This article was originally published on northcarolina.edu.
Though it’s present in a variety of foods and an essential part of a person’s diet, many people may not have heard of the nutrient choline.
Researchers from the University of North Carolina at Chapel Hill’s Nutrition Research Institute, located at the NC Research Campus in Kannapolis, have studied the impact that diets lacking in choline could have on everything from liver and muscle tissue to brain development.
Steven Zeisel, director of the Nutrition Research Institute, has been working since 1990 on what choline means to a human body. An egg, for example, has about 230 mg of choline, and many other foods – meats, milk, fish, chicken – have enough choline necessary for a healthy diet. Zeisel said the average person should consume about 500 mg of choline per day.
The researchers’ work led the US National Academy of Science to set a minimum amount of choline required for a healthy diet, and this year, the Food and Drug Administration approved labelling on packaging to tell consumers how much choline is in a food product.
Choline intake may be most critical among pregnant women, according to Zeisel, because research indicates that fetuses that receive the proper amount of choline should develop normal brain functions. Zeisel’s team studied the issue with mice and rats.
“It turns out women were designed to deliver choline to their babies through the umbilical cord, and later, through their breast milk,” he said. “With rats, we found that if we change the amount of choline given to a pregnant mother – give her less – what we find is that we dramatically affect brain development. In a recent paper, we showed that brain stem cells don’t mature and develop the kinds of nerves in a brain that are needed for higher-level function. Specifically, we studied the brain cortex where higher-level functions, such as judgment, are stored. We found that mice, whose mothers didn’t have choline for five days during pregnancy, didn’t develop normally and that they had differences in behavior for the rest of their lifetime.”
Zeisel noted the affected mice also had much poorer memories than those whose mothers received the proper amount of choline in their diet.
“If you miss the window during pregnancy, or try to give choline after the baby is born, it’s too late,” he said. “We think this is really important because the same kind of changes in development we see in these mice are the same kind of changes we see in models of autism – certain areas of the brain develop differently. This may be important as to understanding why some children have different brain development than others.”
Zeisel said he has just submitted a proposal to the National Institute of Health to study potential links between autism and a lack of choline during pregnancy.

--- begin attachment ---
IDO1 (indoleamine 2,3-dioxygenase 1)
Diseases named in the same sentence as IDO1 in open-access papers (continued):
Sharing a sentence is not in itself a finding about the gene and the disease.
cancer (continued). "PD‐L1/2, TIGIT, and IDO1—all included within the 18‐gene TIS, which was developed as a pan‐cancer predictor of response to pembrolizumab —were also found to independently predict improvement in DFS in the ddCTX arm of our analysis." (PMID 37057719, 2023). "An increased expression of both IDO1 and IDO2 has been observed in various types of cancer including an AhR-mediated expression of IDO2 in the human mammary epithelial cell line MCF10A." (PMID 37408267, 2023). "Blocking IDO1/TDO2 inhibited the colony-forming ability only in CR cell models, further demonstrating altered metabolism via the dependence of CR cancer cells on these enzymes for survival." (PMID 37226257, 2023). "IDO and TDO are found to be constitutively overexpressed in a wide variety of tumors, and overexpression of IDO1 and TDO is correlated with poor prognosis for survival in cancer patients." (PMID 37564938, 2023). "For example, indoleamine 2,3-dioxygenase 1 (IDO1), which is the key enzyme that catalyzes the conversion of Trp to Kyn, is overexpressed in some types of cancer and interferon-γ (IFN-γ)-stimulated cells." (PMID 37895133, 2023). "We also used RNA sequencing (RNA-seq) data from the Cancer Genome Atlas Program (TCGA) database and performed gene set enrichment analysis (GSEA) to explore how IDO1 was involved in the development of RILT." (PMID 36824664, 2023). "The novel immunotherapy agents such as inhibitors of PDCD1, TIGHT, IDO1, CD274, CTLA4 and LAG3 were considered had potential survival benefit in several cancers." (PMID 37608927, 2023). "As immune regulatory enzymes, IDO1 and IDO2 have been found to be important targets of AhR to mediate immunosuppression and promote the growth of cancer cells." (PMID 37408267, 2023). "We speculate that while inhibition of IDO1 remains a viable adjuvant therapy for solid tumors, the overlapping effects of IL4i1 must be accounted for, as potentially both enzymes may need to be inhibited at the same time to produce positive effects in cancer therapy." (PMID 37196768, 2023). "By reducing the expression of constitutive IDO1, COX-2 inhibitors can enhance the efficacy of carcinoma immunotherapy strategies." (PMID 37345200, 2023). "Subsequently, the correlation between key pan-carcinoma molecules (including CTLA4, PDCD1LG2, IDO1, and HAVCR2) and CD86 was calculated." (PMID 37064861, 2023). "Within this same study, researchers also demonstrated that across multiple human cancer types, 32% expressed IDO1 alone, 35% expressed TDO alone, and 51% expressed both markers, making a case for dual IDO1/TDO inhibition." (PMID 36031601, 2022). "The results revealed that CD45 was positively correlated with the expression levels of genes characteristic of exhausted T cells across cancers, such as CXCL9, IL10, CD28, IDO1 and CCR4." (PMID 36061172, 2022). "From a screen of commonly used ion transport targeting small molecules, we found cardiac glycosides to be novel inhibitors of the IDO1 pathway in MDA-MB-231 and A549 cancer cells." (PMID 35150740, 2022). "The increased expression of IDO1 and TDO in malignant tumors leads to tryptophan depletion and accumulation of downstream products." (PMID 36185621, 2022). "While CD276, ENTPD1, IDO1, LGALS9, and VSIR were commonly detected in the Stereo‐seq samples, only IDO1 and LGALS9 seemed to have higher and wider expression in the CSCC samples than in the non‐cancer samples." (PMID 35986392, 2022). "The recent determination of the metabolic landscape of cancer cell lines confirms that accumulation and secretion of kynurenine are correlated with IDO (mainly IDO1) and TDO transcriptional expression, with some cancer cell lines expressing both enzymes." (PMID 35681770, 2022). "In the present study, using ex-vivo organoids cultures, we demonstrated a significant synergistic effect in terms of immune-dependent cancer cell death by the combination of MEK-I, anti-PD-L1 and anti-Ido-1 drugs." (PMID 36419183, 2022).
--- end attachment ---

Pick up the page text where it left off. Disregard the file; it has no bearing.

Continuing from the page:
Zeisel said that studies indicate that the intake of choline is quite marginal in the United States – only seven percent of American women are eating the recommended intake of choline. The lowest quartile of American women are eating half the recommended intake. Worldwide, especially in developing nations, the problem is even worse.
It wasn’t just women who are pregnant that need choline, Zeisel said. The research showed that a lack of choline in a diet could lead to liver and muscle damage.
Zeisel said men and post-menopausal women needed to consume choline, as did about half the pre-menopausal women. One study suggests that low choline in men could lead to fertility issues.
“What we discovered is that the ability to make choline in your liver is turned on by the hormone estrogen, and during pregnancy, estrogen rise provides the ability to make choline to its maximum capacity,” he said. “That’s why young women who have estrogen don’t need to eat choline.”
Why are people not getting enough choline? Zeisel believes the problem is that many of the foods that people are cutting out of their diets – meats, eggs, and other high-protein foods – because of cholesterol concerns happen to be the same foods highest in choline.
“We’ve probably created an artificial situation where choline intake is less than the days where every mother would have fed their child eggs a few times a week for breakfast,” he said.
Zeisel suggests using the US Department of Agriculture’s website to to calculate if your diet is meeting the suggested choline level: https://data.nal.usda.gov/dataset/usda-database-choline-content-common-foods-release-2-2008. Vegetarians and vegans may consider foods such as wheat germ that contain higher levels of choline and fit into their diet.
Zeisel said people don’t need to go overboard on their choline intake. Too much choline can cause bacteria in the stomach to create a fish-like body odor, and could also lead to heart disease. But that data, he said, is very preliminary.
“Like everything else in nutrition, eating the right amount is good for you, and too much of anything can lead to problems,” he said.
Written by Phillip Ramati